John 20:11-18

But Mary stood weeping outside the tomb. As she wept, she bent over to look into the tomb; and she saw two angels in white, sitting where the body of Jesus had been lying, one at the head and the other at the feet. They said to her, “Woman, why are you weeping?” She said to them, “They have taken away my Lord, and I do not know where they have laid him.” When she had said this, she turned around and saw Jesus standing there, but she did not know that it was Jesus. Jesus said to her, “Woman, why are you weeping? Whom are you looking for?” Supposing him to be the gardener, she said to him, “Sir, if you have carried him away, tell me where you have laid him, and I will take him away.” Jesus said to her, “Mary!” She turned and said to him in Hebrew, “Rabbouni!” (which means Teacher). Jesus said to her, “Do not hold on to me, because I have not yet ascended to the Father. But go to my brothers and say to them, ‘I am ascending to my Father and your Father, to my God and your God.’” Mary Magdalene went and announced to the disciples, “I have seen the Lord”; and she told them that he had said these things to her.

I have always loved this passage in the New Testament. I love that Mary Magdalene bravely goes to the tomb while the disciples hide in fear. I love that Jesus trusts her to tell the disciples He has risen. In my mind’s eye, I see Mary racing off to share the good news to the disciples only to be met with skepticism and doubt about the veracity of her story.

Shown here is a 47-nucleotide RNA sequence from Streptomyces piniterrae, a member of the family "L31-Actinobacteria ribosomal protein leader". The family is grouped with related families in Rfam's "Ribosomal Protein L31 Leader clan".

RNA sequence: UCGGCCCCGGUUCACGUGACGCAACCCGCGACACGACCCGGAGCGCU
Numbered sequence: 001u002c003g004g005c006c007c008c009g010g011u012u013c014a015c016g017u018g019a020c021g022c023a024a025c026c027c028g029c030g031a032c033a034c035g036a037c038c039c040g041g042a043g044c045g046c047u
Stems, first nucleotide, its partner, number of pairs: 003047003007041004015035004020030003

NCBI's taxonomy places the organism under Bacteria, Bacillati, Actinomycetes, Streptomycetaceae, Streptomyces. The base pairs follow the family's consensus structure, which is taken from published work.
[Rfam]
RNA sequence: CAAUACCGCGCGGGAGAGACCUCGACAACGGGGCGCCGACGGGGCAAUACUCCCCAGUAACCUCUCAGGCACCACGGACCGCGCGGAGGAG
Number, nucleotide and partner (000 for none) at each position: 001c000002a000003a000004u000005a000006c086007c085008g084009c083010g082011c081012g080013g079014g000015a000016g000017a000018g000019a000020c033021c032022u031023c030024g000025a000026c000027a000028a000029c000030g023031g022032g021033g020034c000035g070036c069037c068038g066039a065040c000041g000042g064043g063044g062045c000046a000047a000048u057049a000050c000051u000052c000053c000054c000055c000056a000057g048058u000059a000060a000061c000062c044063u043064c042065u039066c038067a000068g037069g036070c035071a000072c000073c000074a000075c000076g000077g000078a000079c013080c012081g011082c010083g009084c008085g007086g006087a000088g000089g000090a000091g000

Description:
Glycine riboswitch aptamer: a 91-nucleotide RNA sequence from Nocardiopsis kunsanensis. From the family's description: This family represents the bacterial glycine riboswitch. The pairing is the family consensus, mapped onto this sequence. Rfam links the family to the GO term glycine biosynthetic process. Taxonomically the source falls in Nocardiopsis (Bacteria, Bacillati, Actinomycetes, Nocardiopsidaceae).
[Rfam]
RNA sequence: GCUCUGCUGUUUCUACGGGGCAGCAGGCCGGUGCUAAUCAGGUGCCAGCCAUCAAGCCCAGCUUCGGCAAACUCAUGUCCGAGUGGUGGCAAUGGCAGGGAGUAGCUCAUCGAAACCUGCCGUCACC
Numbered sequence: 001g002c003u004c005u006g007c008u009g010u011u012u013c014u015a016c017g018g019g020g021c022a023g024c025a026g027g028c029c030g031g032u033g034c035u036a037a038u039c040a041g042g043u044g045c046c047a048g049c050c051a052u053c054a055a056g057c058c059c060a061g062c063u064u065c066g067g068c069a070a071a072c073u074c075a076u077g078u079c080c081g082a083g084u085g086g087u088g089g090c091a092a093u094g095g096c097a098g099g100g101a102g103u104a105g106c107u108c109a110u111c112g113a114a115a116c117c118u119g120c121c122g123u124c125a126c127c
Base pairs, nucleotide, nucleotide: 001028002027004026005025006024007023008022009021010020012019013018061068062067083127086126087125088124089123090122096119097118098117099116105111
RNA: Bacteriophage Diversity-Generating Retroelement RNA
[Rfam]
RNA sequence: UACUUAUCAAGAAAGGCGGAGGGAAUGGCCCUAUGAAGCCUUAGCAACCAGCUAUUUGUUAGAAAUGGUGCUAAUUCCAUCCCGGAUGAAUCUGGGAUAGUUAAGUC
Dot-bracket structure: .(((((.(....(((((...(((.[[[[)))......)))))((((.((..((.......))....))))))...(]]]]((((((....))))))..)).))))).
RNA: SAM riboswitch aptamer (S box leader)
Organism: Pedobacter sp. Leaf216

Do you remember Gladys Kravitz from “Bewitched,” the popular television show in the ’60s and ’70s? Gladys is the nosy neighbor who lives across the street from the Stephens family and always sees strange activity at the Stephens’ house. She suspects that Mrs. Stephens is performing witchcraft on a regular basis, but no one believes her. Gladys knows what she sees, she knows what she hears, but her stories sound so unbelievable that she can’t convince anyone else of the truth – that Mrs. Stephens is indeed a witch.

I imagine that is how Mary Magdalene felt too as she ran off to share the good news of Jesus’ resurrection with the disciples. It is a story too far-fetched to believe. For many of the disciples, it is only when Jesus appears in the Upper Room that they believe He has indeed risen. How exasperating for Mary. It is no wonder that Jesus says to doubting Thomas in the Upper Room, in this same chapter, just verses later, “Blessed are those who have not seen and yet have believed.”

That, my friends, is us. We are they who have not seen and yet still believe. Two thousand years later we proclaim that Jesus has risen because Mary Magdalene bravely proclaimed it first. Thanks be to God.

Be like Mary. Be bold with your proclamation. Share with others the good news every chance you get. The Lord is risen! The Lord is risen indeed!


Dear Lord, death and the grave could not hold you. By your resurrection, we too can live. Because of your sacrifice on our behalf, the grave is only a journey into your holy presence. We can never adequately thank you for this gift, but help us to proclaim the good news, as Mary Magdalene did, every chance we get: The Lord has risen! Amen.